Feb 242018

A had a little bit of time in the morning before catching my train to Hamburg, so I decided to do one quick last sight in Berlin. I’ve always been interested in the story of how the U-Bahn and S-Bahn were partitioned during the divide of Berlin, and had read that the Nordbahnhof S-Bahn station was one of the best places to see examples of this. From 1961 to 1990 the station was closed, since the exits were into East Berlin. West German trains still passed through the station, however, but for 30 years did not stop.

Entering the station, the old script was still in place:

There was an exhibit in the station (a bit difficult to find) with lots of cool photos and maps. This is the U-Bahn network, with the “ghost stations” in East Berlin shown on a black line with the thick grey line representing the wall:

Outside the station, just 50 meters away, the wall was marked on the ground:

Along with an exhibit of posts showing where it had stood:

Entrance to the Nordbahnhof station:

From Nordbahnhof the S-Bahn took me back to Friedrichstra├če station, and a quick walk to the Westin where I checked out and did the short walk in very light snow to the U-Bahn where I caught the train to Berlin Haupbahnhof. I was a bit early, so to keep warm I walked a few laps of the station (also to get some credit towards the Fitbit steps, of course) until it was time to board the train to Hamburg.

The train to Hamburg was right on time, and incredibly empty today. By this point I had finally figured out that empty train = ignore seat assignments as long as nobody is getting on during your trip, and find somewhere comfortable like a set of four seats around a table so you can spread out a bit. Normally when I travel I select single seats whenever possible because I hate climbing over people or being climbed over, but I’ll always take a set of two seats together to spread out if they’re free!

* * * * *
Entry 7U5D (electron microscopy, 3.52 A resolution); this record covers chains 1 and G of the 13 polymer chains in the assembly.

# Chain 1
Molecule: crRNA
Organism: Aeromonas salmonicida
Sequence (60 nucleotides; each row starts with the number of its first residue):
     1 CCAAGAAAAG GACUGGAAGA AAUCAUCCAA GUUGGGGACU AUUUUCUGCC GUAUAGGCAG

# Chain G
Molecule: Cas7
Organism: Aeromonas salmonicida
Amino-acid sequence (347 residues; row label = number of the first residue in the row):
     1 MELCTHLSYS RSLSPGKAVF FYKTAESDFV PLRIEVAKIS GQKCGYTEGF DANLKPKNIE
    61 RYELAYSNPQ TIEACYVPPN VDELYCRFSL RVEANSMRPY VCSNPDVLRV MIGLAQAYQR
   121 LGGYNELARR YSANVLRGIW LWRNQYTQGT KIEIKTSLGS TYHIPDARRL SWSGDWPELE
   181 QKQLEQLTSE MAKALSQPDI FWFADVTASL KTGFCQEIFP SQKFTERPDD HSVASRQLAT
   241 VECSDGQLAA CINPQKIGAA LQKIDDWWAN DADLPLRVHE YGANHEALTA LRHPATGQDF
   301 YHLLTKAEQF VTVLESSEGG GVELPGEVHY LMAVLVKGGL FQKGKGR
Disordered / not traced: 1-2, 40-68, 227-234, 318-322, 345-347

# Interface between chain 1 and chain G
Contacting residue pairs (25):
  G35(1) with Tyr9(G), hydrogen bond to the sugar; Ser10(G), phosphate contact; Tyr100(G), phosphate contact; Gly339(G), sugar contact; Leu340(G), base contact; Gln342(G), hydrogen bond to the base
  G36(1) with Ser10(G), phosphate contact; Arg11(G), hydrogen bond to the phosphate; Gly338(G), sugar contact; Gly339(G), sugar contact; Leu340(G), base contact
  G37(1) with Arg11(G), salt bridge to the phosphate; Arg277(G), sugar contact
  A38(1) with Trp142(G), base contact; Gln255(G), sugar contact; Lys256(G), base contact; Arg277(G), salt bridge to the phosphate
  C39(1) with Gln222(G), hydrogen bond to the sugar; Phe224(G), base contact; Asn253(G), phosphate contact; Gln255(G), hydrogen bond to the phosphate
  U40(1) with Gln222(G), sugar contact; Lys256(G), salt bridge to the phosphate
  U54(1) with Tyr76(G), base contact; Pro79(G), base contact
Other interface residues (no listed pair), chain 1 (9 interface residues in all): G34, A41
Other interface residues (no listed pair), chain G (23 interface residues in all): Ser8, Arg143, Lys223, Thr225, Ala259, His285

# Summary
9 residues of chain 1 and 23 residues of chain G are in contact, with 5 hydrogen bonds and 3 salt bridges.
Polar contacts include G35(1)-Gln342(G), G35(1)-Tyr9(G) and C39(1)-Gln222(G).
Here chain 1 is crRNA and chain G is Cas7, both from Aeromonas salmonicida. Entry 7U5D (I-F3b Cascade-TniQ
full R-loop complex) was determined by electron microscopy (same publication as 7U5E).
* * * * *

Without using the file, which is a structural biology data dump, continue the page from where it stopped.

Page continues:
Train ride was a bit under two hours, which was once again enough time for a snack and to do the day’s Duolingo study. Directions to the U-Bahn were very clear once arriving in Hamburg, and on the train I had found the local app and bought a one-way eticket. It was a direct shot and only like five stops to the Baumwall station which was about a 10 minute walk from…yes…you guessed it…the Westin Hamburg.

The Westin sits on top of the Elbphilharmonie Concert Hall, and occupies its top floors. Unfortunately it was dark when I arrived so I couldn’t enjoy the view. Unfortunately, because, the property had noted it was my 500th lifetime night with Starwood, and marked obtaining Lifetime Platinum Status with the Starwood Preferred Guest Program.

To celebrate the milestone, I got a really nice suite with floor to ceiling windows, despite the hotel being sold out:

Unfortunately work and being tired caught up with me, and I just couldn’t muster the energy to go in the evening. Yes, this is foreshadowing, but it’s like my body was trying to tell me “stay in and rest…you’re on vacation…resting is ok….you can always see the city another time….”

So, up to the executive lounge I went, where they had a fantastic spread of appetizers for cocktail hour:

Look at that variety of sweets!

Mini quiches, prosciutto skewers…